This is a guest post by Antonius Momac and Jana Krawiec, QA Automation Analysts at Triple Point Technology.
“If you don’t know where you’re going, any road will take you there”
- George Harrison
The main questions to ask when considering automated software testing are: “Where do I start?” and “Where is it that I want to go?” If you spend too much time on the wrong path, you’re either going to fail or overspend on time and resources. Therefore it’s a good idea to get a clear picture of how information systems (applications under test) work. I don’t mean at the low-level of zeros and ones that are crunched by the CPU, but rather where human meets machine.
The fundamental to any software process is that there are three main parts:
the Input (start), the process (main action), and the output (end) . From the input, some data is taken and changed by the process which generates the output; i.e. modified data.
As an automation engineer, the choice of what part of the process to automate is yours. Automate as much or as little as you see fit. Think about your particular situation and what makes sense. Do you automate the setup? Or is it better to automate the steps of the test plan (the driver/autopilot) and/or the verification? Better yet, all three, or just one of them?
We started with a manual test plan and fully automated it. Simply because the Macro Scheduler scripting language is flexible enough to support automation from all approaches. Automating the setup, the input, the process (say clicking on a button, or some mouse actions), as well as the verification of the output and reporting went smoothly. We created small scripts that were managed from a master script. A full and complex four hour test plan was built. Everything worked great until we put it to the action testing a new build. We discovered that our GUI is in constant flux, which caused major changes to wreak havoc on our automated scripts. Real time maintenance of scripts was required, thereby slowing down the entire testing process. Ironically, this is the exact opposite of what test automation is all about.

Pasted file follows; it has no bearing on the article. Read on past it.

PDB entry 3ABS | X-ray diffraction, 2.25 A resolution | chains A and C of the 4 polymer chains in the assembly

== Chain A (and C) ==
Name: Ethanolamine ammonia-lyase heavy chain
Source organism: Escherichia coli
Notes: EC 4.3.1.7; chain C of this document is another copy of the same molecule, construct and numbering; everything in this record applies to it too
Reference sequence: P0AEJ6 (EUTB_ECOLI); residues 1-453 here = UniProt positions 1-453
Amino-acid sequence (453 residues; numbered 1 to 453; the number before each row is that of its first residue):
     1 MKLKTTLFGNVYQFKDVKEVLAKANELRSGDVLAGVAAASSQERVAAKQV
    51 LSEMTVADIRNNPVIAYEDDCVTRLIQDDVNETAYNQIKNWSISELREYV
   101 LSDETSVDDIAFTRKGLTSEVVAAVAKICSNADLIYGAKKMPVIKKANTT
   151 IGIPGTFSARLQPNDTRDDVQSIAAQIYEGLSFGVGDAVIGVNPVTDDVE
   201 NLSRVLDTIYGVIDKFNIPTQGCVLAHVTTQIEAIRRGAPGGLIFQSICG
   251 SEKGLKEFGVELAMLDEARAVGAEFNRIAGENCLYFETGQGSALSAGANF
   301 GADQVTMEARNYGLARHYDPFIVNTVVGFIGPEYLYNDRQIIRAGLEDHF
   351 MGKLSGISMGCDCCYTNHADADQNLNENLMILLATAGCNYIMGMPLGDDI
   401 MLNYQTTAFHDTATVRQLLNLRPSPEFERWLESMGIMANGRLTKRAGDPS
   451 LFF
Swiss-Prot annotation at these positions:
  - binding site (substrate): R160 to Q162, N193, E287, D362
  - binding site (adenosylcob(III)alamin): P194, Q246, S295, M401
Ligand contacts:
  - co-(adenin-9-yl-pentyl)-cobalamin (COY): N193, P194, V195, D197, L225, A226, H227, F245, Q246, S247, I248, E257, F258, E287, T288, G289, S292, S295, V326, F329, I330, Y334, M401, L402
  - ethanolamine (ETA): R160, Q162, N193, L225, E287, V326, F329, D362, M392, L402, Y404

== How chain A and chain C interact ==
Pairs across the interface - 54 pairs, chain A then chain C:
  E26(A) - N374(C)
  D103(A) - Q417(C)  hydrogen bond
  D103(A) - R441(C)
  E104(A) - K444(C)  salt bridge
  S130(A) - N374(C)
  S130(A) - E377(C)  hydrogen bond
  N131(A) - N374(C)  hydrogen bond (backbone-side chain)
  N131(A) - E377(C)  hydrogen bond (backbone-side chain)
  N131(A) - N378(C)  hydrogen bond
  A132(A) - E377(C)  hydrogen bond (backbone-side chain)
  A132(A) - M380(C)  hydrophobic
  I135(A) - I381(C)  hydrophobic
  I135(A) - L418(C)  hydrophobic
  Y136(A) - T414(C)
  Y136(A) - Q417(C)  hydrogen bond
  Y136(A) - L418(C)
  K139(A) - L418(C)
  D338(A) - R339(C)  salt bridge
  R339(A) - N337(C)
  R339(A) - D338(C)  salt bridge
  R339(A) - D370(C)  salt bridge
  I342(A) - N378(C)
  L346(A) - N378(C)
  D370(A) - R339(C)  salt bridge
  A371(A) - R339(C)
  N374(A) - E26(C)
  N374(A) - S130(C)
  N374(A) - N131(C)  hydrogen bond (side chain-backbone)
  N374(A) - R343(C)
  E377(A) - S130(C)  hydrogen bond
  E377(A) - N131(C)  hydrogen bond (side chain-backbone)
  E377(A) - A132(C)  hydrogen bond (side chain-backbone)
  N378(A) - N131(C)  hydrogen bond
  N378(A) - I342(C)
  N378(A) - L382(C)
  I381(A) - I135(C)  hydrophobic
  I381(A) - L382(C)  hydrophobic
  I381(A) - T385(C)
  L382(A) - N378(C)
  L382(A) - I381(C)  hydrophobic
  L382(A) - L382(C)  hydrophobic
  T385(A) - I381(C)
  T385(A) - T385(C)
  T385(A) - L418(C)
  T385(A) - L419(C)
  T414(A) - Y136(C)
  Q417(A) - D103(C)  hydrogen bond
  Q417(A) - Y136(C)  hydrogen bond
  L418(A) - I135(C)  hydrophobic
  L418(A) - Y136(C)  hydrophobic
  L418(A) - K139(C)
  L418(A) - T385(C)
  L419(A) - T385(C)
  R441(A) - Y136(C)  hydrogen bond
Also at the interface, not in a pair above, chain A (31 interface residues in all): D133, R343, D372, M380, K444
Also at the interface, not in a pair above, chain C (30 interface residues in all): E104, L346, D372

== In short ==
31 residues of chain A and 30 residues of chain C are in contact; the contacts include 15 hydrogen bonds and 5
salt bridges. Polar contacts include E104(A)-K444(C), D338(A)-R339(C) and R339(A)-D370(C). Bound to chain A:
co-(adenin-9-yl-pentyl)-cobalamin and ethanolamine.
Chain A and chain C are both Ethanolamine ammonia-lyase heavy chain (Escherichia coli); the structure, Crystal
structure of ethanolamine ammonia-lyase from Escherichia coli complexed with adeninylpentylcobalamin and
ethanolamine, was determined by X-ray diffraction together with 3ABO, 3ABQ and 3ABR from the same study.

In the end, full automation didn’t work for us. Less technical minded testers were not interested nor capable of learning how to debug a failing script. Moreover, with the introduction of new features and constant GUI changes, our major focus during testing went to maintenance of our automation routines instead of finding bugs in the new release. Knowing that we picked the best possible software for automation allowed us to start looking for alternative approaches. We decided to bypass the GUI interaction and focus on the verification process, since we never experienced issues with it. Before long, we were getting through the testplan faster by manual GUI interaction combined with the verification process. It allowed us to test the application quickly, accurately and in depth. Once we got the best of both worlds, we decided to develop a tool that would handle the verification with minimal setup. With this tool anybody could set it up and get right into regression testing and finding bugs faster. It allows us to integrate automation into new test plans very quickly.
Let’s analyze a test plan of 156 US-Letter size pages in length to get a better understanding. The Majority of the test plan, 125 pages (82.6%), are dedicated to verification or what we call a checkpoint. Further breakdown of those 125 pages revealed that there is 1 verification process is being repeated 50+ times consuming 108 pages. Manual verification is tedious and time consuming. Automating this one repetitive process eliminates 70%(108 pages) of the entire test plan in one shot.
Best of all removing, adding or updating automated routines proves to be an efficient process. No need to reconstruct or redesigning existing scripts and routines, saving us plenty of valuable time with minimal maintenance. Clearly, this is the road anybody wants to be on when it comes to automating your test plan.
So when you’re thinking about automating your test plan, consider these three rules of thumb:
What needs to be automated – Any fixed and repetitive processes where automation will save time, and ensure accuracy. Big wins equal huge time saving with little code.
What can be automated – depends on the tool you’re using, since Macro Scheduler can be used to automate any process, be careful. Automate, but automate wisely… Your milage may vary.